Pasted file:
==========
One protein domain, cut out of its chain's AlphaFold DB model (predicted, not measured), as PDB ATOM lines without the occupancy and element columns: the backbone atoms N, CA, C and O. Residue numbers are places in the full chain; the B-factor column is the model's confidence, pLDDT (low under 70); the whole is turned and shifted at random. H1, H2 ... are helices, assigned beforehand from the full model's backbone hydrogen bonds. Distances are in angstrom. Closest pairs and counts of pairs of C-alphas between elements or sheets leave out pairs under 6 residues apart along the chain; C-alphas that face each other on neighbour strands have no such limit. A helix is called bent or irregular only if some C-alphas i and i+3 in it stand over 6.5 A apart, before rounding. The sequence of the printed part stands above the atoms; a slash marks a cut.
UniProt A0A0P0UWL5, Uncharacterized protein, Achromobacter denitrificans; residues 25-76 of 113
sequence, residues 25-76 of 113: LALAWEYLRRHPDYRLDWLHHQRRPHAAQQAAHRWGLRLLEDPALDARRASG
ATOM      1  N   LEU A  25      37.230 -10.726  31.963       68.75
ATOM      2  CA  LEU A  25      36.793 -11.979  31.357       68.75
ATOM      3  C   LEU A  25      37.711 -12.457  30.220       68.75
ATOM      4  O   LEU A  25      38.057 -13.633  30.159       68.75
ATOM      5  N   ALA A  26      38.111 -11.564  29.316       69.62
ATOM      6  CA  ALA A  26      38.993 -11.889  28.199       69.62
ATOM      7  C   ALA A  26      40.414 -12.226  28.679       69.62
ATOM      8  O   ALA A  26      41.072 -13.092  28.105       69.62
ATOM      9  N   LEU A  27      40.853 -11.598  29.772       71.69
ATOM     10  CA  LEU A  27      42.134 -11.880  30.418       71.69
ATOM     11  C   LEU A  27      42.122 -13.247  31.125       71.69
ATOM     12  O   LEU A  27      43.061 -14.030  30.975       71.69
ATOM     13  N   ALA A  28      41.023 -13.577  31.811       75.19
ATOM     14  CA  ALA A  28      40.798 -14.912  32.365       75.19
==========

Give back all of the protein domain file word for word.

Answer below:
One protein domain, cut out of its chain's AlphaFold DB model (predicted, not measured), as PDB ATOM lines without the occupancy and element columns: the backbone atoms N, CA, C and O. Residue numbers are places in the full chain; the B-factor column is the model's confidence, pLDDT (low under 70); the whole is turned and shifted at random. H1, H2 ... are helices, assigned beforehand from the full model's backbone hydrogen bonds. Distances are in angstrom. Closest pairs and counts of pairs of C-alphas between elements or sheets leave out pairs under 6 residues apart along the chain; C-alphas that face each other on neighbour strands have no such limit. A helix is called bent or irregular only if some C-alphas i and i+3 in it stand over 6.5 A apart, before rounding. The sequence of the printed part stands above the atoms; a slash marks a cut.
UniProt A0A0P0UWL5, Uncharacterized protein, Achromobacter denitrificans; residues 25-76 of 113
sequence, residues 25-76 of 113: LALAWEYLRRHPDYRLDWLHHQRRPHAAQQAAHRWGLRLLEDPALDARRASG
ATOM      1  N   LEU A  25      37.230 -10.726  31.963       68.75
ATOM      2  CA  LEU A  25      36.793 -11.979  31.357       68.75
ATOM      3  C   LEU A  25      37.711 -12.457  30.220       68.75
ATOM      4  O   LEU A  25      38.057 -13.633  30.159       68.75
ATOM      5  N   ALA A  26      38.111 -11.564  29.316       69.62
ATOM      6  CA  ALA A  26      38.993 -11.889  28.199       69.62
ATOM      7  C   ALA A  26      40.414 -12.226  28.679       69.62
ATOM      8  O   ALA A  26      41.072 -13.092  28.105       69.62
ATOM      9  N   LEU A  27      40.853 -11.598  29.772       71.69
ATOM     10  CA  LEU A  27      42.134 -11.880  30.418       71.69
ATOM     11  C   LEU A  27      42.122 -13.247  31.125       71.69
ATOM     12  O   LEU A  27      43.061 -14.030  30.975       71.69
ATOM     13  N   ALA A  28      41.023 -13.577  31.811       75.19
ATOM     14  CA  ALA A  28      40.798 -14.912  32.365       75.19